Women Get Overlooked for the Superintendent’s Job. How That Can Change
For women superintendents, the path to leadership has meant trudging through self-doubt, “imposter syndrome,” and occasional bouts of anger at a biased system. If you ask them, it doesn’t have to be that way.
Kyla Johnson-Trammell, Barbara Jenkins, and Susana Cordova shared their experiences serving in district leadership during a Wednesday panel discussion, exploring the question, “Why aren’t more women running our school districts?” The panel was part of Education Week’s Leadership Symposium, a three-day virtual event for school district leaders to discuss current education issues, which concluded on Wednesday.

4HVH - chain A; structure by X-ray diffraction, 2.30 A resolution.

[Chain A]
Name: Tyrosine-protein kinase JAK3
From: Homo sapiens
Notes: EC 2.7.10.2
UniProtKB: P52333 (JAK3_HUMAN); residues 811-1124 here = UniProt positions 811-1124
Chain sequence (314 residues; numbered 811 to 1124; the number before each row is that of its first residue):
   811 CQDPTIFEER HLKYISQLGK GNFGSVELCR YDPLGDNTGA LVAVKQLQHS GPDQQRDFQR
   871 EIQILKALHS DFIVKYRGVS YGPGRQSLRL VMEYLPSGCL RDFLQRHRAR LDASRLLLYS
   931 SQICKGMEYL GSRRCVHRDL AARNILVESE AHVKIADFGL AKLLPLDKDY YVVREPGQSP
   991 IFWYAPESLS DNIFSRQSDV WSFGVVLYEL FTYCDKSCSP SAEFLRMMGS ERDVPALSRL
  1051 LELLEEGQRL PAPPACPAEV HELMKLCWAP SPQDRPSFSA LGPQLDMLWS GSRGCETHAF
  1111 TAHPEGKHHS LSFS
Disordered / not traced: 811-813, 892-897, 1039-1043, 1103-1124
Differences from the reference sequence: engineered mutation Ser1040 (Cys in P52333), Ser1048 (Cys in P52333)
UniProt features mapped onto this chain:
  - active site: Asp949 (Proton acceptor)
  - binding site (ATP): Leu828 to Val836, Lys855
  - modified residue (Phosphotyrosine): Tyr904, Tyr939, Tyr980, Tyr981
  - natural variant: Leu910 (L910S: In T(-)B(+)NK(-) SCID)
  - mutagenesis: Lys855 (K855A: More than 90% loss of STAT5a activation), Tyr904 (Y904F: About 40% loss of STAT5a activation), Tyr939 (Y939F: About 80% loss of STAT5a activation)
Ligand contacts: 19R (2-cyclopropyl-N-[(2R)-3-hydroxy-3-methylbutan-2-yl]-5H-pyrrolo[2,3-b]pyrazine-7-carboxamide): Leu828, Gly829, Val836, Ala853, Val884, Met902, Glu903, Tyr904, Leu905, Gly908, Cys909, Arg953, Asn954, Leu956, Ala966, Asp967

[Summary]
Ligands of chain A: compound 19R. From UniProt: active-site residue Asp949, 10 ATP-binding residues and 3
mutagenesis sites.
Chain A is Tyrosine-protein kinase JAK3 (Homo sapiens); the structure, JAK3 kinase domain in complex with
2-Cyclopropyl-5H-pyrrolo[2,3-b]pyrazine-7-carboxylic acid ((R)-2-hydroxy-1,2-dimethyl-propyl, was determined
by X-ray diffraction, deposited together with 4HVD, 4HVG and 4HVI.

Since March 2020, school districts have seen a “potentially historic” turnover of superintendents, said Julia Rafal-Baer, co-founder of ILO Group, a women-funded education policy and research group. In a review of the country’s 500 largest school districts, ILO Group found that 186 experienced a leadership transition since March 2020.
Seven out of 10 of those jobs went to men, Rafal-Baer said. The research group also found that women superintendents make on average 12 percent less money than male counterparts and are more likely to be hired if they served as a deputy or interim superintendent in the past.
And in a field where women represent the majority of workers overall, other research has found that in the 2019-20 school year, 1 in 4 district superintendents were women.
“Men are being hired and promoted on the basis of their potential to do the job, where women are hired and promoted only when they generate results and knock it out of the park,” Rafal-Baer said.